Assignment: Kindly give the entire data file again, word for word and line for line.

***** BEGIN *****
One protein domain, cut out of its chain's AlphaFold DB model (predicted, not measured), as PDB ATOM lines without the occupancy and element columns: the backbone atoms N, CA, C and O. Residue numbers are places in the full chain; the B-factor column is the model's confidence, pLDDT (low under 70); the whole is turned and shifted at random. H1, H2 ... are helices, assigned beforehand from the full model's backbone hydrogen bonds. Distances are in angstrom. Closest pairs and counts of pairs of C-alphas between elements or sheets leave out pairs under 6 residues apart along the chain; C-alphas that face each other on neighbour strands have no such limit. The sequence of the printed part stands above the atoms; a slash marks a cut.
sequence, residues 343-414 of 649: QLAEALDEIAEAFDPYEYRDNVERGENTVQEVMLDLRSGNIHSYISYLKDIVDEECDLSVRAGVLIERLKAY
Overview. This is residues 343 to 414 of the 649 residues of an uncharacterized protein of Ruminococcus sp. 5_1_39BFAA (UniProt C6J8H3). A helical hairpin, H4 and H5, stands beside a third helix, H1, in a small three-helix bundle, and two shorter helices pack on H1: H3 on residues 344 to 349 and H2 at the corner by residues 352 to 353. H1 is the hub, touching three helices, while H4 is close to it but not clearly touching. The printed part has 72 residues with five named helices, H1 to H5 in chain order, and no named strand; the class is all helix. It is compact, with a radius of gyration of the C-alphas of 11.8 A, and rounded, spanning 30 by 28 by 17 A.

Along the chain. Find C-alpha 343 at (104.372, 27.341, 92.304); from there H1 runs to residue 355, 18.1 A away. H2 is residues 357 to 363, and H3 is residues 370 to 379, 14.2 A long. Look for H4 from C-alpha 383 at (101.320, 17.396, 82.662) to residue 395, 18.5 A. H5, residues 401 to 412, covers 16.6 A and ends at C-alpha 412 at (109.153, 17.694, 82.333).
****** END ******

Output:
One protein domain, cut out of its chain's AlphaFold DB model (predicted, not measured), as PDB ATOM lines without the occupancy and element columns: the backbone atoms N, CA, C and O. Residue numbers are places in the full chain; the B-factor column is the model's confidence, pLDDT (low under 70); the whole is turned and shifted at random. H1, H2 ... are helices, assigned beforehand from the full model's backbone hydrogen bonds. Distances are in angstrom. Closest pairs and counts of pairs of C-alphas between elements or sheets leave out pairs under 6 residues apart along the chain; C-alphas that face each other on neighbour strands have no such limit. The sequence of the printed part stands above the atoms; a slash marks a cut.
sequence, residues 343-414 of 649: QLAEALDEIAEAFDPYEYRDNVERGENTVQEVMLDLRSGNIHSYISYLKDIVDEECDLSVRAGVLIERLKAY
Overview. This is residues 343 to 414 of the 649 residues of an uncharacterized protein of Ruminococcus sp. 5_1_39BFAA (UniProt C6J8H3). A helical hairpin, H4 and H5, stands beside a third helix, H1, in a small three-helix bundle, and two shorter helices pack on H1: H3 on residues 344 to 349 and H2 at the corner by residues 352 to 353. H1 is the hub, touching three helices, while H4 is close to it but not clearly touching. The printed part has 72 residues with five named helices, H1 to H5 in chain order, and no named strand; the class is all helix. It is compact, with a radius of gyration of the C-alphas of 11.8 A, and rounded, spanning 30 by 28 by 17 A.

Along the chain. Find C-alpha 343 at (104.372, 27.341, 92.304); from there H1 runs to residue 355, 18.1 A away. H2 is residues 357 to 363, and H3 is residues 370 to 379, 14.2 A long. Look for H4 from C-alpha 383 at (101.320, 17.396, 82.662) to residue 395, 18.5 A. H5, residues 401 to 412, covers 16.6 A and ends at C-alpha 412 at (109.153, 17.694, 82.333).